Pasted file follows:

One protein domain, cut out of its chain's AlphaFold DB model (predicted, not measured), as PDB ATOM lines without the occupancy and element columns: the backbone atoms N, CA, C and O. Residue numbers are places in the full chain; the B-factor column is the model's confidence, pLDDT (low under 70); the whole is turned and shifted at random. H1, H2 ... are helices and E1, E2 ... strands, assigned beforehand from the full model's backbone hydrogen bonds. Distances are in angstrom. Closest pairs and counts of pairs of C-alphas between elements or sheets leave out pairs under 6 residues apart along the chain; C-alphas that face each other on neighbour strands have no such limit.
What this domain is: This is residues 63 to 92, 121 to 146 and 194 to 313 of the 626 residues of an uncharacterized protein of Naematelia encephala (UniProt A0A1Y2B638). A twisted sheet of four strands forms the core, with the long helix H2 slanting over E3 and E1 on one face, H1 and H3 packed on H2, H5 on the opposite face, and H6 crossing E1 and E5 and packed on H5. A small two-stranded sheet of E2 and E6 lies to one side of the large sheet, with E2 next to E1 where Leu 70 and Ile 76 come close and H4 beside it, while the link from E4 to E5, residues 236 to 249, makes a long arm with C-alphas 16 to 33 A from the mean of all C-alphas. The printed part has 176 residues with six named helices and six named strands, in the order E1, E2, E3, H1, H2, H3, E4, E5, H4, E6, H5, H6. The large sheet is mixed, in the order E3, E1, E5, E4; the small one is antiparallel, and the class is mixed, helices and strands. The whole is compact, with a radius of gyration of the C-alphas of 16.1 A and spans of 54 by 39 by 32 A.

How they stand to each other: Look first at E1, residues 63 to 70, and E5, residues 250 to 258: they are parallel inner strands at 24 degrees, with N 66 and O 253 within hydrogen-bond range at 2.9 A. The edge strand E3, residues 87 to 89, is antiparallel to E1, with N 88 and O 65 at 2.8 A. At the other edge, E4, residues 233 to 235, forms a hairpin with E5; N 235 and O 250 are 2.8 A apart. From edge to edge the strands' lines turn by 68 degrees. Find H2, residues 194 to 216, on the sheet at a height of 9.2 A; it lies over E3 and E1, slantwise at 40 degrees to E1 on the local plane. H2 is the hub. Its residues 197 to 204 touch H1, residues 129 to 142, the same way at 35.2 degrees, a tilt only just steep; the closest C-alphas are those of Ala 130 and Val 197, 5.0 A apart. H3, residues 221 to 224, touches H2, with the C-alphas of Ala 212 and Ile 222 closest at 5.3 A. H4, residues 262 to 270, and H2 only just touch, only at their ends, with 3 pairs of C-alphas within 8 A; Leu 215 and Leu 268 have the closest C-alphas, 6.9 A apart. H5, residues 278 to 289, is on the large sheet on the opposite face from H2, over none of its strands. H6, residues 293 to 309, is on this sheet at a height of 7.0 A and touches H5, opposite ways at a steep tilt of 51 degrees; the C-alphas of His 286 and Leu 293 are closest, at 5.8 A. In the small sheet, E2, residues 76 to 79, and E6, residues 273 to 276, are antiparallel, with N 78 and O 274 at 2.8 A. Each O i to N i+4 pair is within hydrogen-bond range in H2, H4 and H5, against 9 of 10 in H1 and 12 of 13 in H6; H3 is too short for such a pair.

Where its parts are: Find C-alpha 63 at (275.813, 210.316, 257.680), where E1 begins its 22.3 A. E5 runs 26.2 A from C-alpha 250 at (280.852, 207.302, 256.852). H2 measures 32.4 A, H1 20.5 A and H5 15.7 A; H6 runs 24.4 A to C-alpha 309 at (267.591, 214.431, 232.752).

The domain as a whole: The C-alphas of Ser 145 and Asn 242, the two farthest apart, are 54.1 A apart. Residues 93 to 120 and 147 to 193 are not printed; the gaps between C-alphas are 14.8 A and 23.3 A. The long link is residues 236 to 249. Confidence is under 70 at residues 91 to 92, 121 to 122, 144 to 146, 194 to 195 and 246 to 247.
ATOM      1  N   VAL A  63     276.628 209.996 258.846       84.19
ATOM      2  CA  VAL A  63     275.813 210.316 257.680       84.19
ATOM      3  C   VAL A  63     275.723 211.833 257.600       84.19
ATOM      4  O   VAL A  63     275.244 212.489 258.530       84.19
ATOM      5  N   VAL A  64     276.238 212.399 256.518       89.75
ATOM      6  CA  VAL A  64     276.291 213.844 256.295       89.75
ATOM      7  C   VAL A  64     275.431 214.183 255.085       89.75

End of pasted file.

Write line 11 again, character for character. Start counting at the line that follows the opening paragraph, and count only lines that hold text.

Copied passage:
ATOM      7  C   VAL A  64     275.431 214.183 255.085       89.75